Tie up closely in a bit of very thin white muslin, a vanilla bean cut into pieces; and a broken-up stick of cinnamon. Put this bag with its contents into half a pint of rich milk, and boil it a long time till very highly flavoured. Then take out the bag; set the milk near the fire to keep warm in the pan m which it was boiled, covering it closely. Slice thin a pound of almond sponge-cake, and lay it in a deep dish. Pour over it a quart of rich cream, with which you must mix the vanilla-flavoured milk, and leave the cake to dissolve in it. Blanch, in scalding water, two ounces of shelled bitter almonds or peach-kernels; and pound them (one at a time) to a smooth paste in a marble mortar; pouring on each a few drops of rose-water or peach-water to prevent their oiling. When the almonds are done, set them away in a cold place till wanted. Beat eight eggs till very light and thick; and having stirred together, hard, the dissolved cake and the cream, add them, gradually, to the mixture in turn with the almond, and half a pound of powdered loaf sugar, a little at a time of each. Butter a deep dish, and put in the mixture. Set the pudding into a brisk oven and bake it well. Have ready a star nicely cut out of a large piece of candied citron, a number of small stars all of equal size, as many as there are states in the Union: and a sufficiency of rays or long strips also cut out of citron. The rays should be wide at the bottom and run to a point at the top. As soon as the pudding comes out of the oven, while it is smoking, arrange these decorations. Put the large star in the centre, then the rays so that they will diverge from it, widening off towards the edge of the pudding. Near the edge place the small stars in a circle.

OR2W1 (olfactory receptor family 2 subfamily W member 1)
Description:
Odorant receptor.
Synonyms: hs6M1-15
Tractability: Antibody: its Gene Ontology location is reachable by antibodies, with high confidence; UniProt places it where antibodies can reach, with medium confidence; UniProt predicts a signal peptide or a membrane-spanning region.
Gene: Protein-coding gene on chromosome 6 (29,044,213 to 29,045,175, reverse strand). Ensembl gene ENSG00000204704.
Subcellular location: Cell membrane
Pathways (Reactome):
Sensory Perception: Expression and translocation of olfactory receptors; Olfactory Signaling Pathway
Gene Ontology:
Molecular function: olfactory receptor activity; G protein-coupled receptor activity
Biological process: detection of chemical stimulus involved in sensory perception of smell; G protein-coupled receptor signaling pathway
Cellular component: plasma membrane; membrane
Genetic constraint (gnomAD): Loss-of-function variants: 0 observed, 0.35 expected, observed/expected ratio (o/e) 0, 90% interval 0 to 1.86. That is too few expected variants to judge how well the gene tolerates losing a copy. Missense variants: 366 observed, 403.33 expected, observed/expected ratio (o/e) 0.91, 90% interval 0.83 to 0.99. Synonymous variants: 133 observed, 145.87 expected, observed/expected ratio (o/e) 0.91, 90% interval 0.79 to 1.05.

Preserved citron-melon will be still better for this pur pose than the dry candied citron.
This is a very fine pudding; suitable for a dinner party, or a Fourth of July dinner.